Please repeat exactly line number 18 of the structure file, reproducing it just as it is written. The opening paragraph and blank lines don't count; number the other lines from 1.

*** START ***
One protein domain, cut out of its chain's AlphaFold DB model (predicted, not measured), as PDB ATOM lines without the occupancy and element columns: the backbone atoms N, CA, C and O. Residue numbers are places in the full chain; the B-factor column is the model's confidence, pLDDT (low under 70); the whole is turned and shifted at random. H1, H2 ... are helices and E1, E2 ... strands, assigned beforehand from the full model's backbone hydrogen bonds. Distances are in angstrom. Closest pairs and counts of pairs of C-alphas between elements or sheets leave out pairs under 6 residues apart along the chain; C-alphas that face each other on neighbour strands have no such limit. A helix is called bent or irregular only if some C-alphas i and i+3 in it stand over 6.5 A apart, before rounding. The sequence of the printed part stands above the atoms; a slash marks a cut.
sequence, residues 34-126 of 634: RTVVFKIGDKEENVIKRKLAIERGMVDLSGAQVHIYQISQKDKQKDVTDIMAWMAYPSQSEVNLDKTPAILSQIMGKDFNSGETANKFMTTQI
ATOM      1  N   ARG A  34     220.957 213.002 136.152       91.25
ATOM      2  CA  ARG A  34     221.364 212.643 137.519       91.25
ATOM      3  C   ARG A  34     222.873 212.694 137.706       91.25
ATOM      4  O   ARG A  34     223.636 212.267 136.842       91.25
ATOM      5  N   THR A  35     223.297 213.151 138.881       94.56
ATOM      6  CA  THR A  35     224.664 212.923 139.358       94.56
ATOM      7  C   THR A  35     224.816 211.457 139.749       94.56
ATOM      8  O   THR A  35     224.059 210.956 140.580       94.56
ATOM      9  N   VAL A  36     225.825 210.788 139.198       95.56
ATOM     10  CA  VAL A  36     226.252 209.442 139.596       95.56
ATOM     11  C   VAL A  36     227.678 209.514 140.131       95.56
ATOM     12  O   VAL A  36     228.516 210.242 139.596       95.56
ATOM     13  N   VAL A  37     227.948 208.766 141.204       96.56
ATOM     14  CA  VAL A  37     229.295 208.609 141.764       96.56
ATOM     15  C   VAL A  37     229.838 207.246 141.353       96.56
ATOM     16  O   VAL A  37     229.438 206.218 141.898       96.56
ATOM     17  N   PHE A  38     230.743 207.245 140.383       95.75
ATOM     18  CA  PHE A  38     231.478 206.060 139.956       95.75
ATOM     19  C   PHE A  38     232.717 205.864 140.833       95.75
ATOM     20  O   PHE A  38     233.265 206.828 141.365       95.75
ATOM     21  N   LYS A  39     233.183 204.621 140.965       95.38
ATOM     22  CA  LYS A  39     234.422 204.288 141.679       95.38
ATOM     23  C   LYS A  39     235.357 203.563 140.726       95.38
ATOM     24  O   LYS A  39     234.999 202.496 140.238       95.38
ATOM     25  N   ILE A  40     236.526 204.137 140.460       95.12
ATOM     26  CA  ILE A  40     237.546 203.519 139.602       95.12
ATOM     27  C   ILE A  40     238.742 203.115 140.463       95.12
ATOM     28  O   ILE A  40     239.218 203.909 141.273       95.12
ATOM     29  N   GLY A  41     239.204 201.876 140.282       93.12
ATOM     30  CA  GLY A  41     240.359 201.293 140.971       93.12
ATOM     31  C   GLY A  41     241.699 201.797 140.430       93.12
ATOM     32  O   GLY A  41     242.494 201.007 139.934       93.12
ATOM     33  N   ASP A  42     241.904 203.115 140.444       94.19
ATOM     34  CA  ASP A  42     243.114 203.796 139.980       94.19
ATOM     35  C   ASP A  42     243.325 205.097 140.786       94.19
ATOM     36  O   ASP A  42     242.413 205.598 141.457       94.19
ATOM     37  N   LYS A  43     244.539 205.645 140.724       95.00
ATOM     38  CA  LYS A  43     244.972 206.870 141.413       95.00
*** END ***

ATOM     17  N   PHE A  38     230.743 207.245 140.383       95.75